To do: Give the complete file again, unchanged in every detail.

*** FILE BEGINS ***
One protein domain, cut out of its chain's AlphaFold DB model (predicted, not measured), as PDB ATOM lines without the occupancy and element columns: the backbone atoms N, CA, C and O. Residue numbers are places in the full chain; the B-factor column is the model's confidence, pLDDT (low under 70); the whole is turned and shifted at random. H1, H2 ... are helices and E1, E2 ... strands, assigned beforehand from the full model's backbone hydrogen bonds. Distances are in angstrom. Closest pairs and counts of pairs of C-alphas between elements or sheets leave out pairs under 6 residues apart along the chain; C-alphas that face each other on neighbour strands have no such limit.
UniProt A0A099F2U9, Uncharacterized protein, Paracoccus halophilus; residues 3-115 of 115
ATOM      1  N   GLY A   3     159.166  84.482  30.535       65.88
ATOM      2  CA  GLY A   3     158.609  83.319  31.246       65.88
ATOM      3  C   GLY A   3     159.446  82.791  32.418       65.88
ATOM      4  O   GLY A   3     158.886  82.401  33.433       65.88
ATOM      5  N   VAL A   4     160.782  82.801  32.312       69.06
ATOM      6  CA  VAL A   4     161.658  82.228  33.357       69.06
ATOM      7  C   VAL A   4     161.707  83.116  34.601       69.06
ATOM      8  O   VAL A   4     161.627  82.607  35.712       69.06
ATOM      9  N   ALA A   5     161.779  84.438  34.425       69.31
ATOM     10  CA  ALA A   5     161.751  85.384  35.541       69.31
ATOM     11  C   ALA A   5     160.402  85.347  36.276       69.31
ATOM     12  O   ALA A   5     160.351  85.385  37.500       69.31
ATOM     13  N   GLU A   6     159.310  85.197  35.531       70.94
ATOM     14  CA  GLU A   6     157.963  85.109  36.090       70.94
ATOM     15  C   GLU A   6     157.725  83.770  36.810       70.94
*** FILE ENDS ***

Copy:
One protein domain, cut out of its chain's AlphaFold DB model (predicted, not measured), as PDB ATOM lines without the occupancy and element columns: the backbone atoms N, CA, C and O. Residue numbers are places in the full chain; the B-factor column is the model's confidence, pLDDT (low under 70); the whole is turned and shifted at random. H1, H2 ... are helices and E1, E2 ... strands, assigned beforehand from the full model's backbone hydrogen bonds. Distances are in angstrom. Closest pairs and counts of pairs of C-alphas between elements or sheets leave out pairs under 6 residues apart along the chain; C-alphas that face each other on neighbour strands have no such limit.
UniProt A0A099F2U9, Uncharacterized protein, Paracoccus halophilus; residues 3-115 of 115
ATOM      1  N   GLY A   3     159.166  84.482  30.535       65.88
ATOM      2  CA  GLY A   3     158.609  83.319  31.246       65.88
ATOM      3  C   GLY A   3     159.446  82.791  32.418       65.88
ATOM      4  O   GLY A   3     158.886  82.401  33.433       65.88
ATOM      5  N   VAL A   4     160.782  82.801  32.312       69.06
ATOM      6  CA  VAL A   4     161.658  82.228  33.357       69.06
ATOM      7  C   VAL A   4     161.707  83.116  34.601       69.06
ATOM      8  O   VAL A   4     161.627  82.607  35.712       69.06
ATOM      9  N   ALA A   5     161.779  84.438  34.425       69.31
ATOM     10  CA  ALA A   5     161.751  85.384  35.541       69.31
ATOM     11  C   ALA A   5     160.402  85.347  36.276       69.31
ATOM     12  O   ALA A   5     160.351  85.385  37.500       69.31
ATOM     13  N   GLU A   6     159.310  85.197  35.531       70.94
ATOM     14  CA  GLU A   6     157.963  85.109  36.090       70.94
ATOM     15  C   GLU A   6     157.725  83.770  36.810       70.94